‘Many of our constituents are already experiencing the effects of that storm. I can’t say at this stage when (Mr Paterson) may be able to update the House as he will at this moment be engaged in ensuring that every measure that can be taken, is taken to help support those who may be affected.’

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His comments followed a question from Therese Coffey, Tory MP for Suffolk Coastal.

In a question to Mr Lansley in the Commons, she said: ‘A few weeks ago St Jude’s Storm resulted in several thousand households in Suffolk being disconnected from electricity.

‘Today, the storm that is gathering in Scotland is coming to Suffolk, where the entire coast line is under a severe flood warning.

‘I know the Prime Minister has asked (Mr Paterson) to chair a Cobra meeting. Will you say when (Mr Paterson) will come to the House to make a statement?’

Mr Paterson is chairing a meeting of the Government’s emergency Cobra (Cabinet Office Briefing Room A) committee to discuss the response to the storm, Mr Cameron said earlier.

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The Prime Minister said on Twitter: ‘I’ve asked Environment Secretary Owen Paterson to chair a Cobra this morning on the storm disruption – ensuring everything is being done.’

Some 120,000 homes were left without power this morning as rain and winds gusting up to 140mph battered Scotland.

The Met Office said there had been severe gales of between 60mph and 80mph across Scotland and northern parts of England, and some mountainous regions in Aberdeenshire and Inverness-shire reported speeds of around 140mph.

This Scotland rail network was suspended after Network Rail said debris on lines and damage to equipment meant it was not safe to operate any services.

Train companies in England were operating amended timetables and the bad weather hit a number of flights. Closures, fallen trees, minor accidents and incidents of flash flooding are affecting the road network in parts of the country.

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Natural Resources Wales, the organisation which leads on flooding in Wales, is urging people along the North Wales coast to take ‘immediate action’ to protect themselves and their properties.

The Scottish Environment Protection Agency has issued flood warnings to 14 regions and alerts to a further 13 areas.

The EA has so far issued 26 severe flood warnings in England and two in Wales – which are only issued when flooding poses a ‘significant threat to life’. Officials said that more severe warnings are expected in coming hours.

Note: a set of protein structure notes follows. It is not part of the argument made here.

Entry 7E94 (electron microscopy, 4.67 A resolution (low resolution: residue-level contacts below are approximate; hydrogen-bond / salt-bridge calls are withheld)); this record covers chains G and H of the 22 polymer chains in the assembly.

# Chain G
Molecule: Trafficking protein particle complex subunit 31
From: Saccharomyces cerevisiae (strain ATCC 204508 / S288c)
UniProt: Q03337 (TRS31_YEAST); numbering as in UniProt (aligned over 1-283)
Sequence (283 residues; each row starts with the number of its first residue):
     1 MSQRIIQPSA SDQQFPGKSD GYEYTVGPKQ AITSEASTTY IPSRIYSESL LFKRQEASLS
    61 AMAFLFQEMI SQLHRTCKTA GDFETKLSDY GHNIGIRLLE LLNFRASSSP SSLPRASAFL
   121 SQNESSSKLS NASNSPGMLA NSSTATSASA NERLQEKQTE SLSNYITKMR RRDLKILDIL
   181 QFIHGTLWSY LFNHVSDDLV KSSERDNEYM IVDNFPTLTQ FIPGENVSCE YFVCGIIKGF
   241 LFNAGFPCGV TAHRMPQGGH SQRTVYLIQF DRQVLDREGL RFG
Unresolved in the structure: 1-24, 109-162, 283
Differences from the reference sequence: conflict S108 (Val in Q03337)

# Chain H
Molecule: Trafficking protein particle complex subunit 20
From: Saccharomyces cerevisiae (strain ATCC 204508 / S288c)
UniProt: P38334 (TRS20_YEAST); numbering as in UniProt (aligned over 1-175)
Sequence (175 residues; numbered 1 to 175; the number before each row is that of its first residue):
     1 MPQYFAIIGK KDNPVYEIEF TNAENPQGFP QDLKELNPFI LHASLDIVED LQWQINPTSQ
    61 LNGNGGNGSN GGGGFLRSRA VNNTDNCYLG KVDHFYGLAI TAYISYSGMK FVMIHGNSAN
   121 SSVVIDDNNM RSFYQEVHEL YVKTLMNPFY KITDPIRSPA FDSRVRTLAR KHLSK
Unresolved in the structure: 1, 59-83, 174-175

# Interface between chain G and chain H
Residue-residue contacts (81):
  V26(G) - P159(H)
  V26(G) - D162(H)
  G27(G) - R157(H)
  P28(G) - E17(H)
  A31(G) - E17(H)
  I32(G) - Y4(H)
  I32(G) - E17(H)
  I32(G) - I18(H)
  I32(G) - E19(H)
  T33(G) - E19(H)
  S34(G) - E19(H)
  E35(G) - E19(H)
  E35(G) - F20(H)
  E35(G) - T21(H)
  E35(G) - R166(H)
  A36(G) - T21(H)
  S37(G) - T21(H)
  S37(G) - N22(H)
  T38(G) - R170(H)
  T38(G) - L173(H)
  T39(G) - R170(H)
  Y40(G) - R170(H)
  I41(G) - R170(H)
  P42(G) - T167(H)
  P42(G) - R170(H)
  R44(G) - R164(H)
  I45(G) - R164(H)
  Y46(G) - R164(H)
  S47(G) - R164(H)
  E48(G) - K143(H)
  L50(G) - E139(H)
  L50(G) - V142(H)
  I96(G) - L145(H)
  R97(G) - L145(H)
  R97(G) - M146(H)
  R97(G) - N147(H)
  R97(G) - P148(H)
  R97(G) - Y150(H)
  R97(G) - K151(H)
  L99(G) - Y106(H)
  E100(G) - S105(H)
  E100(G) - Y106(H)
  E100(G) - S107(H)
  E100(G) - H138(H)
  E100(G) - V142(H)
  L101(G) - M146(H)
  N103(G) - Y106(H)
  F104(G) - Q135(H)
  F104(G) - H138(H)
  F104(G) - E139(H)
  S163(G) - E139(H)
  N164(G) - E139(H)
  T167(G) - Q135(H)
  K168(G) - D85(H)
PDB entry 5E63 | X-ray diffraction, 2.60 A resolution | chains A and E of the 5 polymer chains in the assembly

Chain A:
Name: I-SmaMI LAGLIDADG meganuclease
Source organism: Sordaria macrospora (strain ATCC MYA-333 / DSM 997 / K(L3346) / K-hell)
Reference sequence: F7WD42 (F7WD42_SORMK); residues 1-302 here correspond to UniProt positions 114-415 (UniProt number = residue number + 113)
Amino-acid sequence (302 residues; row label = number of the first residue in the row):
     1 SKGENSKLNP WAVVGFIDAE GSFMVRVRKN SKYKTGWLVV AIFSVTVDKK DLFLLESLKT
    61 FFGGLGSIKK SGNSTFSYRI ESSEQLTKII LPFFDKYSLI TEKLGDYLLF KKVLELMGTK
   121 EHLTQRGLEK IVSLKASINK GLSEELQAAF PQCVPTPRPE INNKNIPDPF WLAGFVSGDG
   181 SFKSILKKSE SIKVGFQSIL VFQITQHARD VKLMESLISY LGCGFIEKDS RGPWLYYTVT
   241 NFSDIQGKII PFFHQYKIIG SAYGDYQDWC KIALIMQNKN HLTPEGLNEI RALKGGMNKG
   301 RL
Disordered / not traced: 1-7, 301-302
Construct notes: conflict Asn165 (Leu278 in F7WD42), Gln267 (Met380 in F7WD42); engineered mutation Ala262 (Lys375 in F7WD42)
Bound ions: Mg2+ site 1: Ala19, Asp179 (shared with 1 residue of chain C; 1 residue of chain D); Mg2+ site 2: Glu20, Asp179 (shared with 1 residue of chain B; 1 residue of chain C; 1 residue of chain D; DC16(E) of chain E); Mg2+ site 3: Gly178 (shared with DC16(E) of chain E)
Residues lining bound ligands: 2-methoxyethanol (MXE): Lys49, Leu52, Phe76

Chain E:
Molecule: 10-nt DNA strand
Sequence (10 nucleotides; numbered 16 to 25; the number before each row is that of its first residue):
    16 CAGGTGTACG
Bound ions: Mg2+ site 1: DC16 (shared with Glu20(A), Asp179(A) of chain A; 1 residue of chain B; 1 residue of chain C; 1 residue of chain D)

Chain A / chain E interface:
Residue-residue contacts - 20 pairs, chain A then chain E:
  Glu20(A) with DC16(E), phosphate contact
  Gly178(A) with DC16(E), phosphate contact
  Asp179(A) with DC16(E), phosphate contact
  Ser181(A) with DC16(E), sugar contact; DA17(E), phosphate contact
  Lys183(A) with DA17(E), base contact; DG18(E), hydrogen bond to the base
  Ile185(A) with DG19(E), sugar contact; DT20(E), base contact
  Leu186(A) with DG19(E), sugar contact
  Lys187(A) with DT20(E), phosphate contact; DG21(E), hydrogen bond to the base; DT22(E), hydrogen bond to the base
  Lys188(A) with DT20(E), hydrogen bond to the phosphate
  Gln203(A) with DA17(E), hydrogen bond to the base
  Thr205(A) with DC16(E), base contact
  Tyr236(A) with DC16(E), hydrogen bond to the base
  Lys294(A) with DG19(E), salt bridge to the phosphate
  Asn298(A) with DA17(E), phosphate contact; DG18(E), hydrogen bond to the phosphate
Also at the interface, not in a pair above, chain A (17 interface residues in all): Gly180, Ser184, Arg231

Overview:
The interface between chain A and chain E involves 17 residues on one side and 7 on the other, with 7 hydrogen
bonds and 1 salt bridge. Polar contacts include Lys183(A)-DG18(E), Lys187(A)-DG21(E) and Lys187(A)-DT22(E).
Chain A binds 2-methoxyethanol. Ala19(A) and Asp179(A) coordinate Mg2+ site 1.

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The agency said communities along the North Sea coast from Northumberland to the Thames Estuary and Kent, in addition to those on the Irish Sea coast from Cumbria down to Cheshire, could see significant coastal flooding later today and into Friday.

A spokesman said in some areas sea levels could be higher than those during the devastating floods of 1953, but defences built since then – including the Thames and Hull barriers – mean that many parts of the country are much better protected.

The Thames Barrier will be closed tonight, it has been confirmed. However, some coastal flood defences could be ‘overtopped’ by the combined effect of high tides, high winds and a large tidal surge, the spokesman said.

The coastline from Wells-next-the-Sea in Norfolk to Clacton, Essex – including Great Yarmouth – is ‘particularly at risk’.

Anne Edwards, editor of the Great Yarmouth Mercury, was one of those told to leave their homes tonight, but is determined to ride out the storm with sandbags and supplies.

She was awoken by an alert call from the Environment Agency at 6.30am, warning of severe flooding in the area of her home, which is a mile from the coast.

Ms Edwards, who believes hundreds of homes are being evacuated, said: ‘We’re staying put. The house we live in was flooded in 1953 and there’s a four-and-a-half foot-high water line in the dining room from then.

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‘We always knew we might be at risk of flooding, so there is a camping stove upstairs and we have water and cans of food. If it’s going to happen, it’s going to happen. We can go upstairs, it’s not going to kill us.’

She said she went into a ‘mad panic’ at receiving the automated call this morning and hunted for her home insurance policy. Her husband has bought sandbags and the couple have containers ready to fill with fresh water.

She said: ‘I’m going to get the paper out then go home for dinner, but then I’ll be back in the office later. I’ve got my wellies ready.’

John Curtin, the Environment Agency’s head of incident management, said: ‘Flooding of coastal communities along the eastern and north-west coasts is expected today and into Friday.

‘Some defences could be overtopped by the combined effect of high tides, high winds and a large tidal surge.

‘Our teams have been out in force checking that flood defences and barriers are in good working order, monitoring sea levels and issuing flood warnings. Coastal paths and promenades will be highly dangerous as there is an increased risk of people being swept out to sea.’

A major traffic route into a city centre was closed today following warnings of high winds.

Leeds City Council took the decision to shut the road past the 367ft Bridgewater Place tower – the tallest building in Yorkshire – after predictions that wind speeds in the area could reach 75mph.

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The move follows a recommendation made yesterday by a coroner at the inquest into the death of Edward Slaney who was hit by a lorry that flew through the air in windy conditions in March 2011.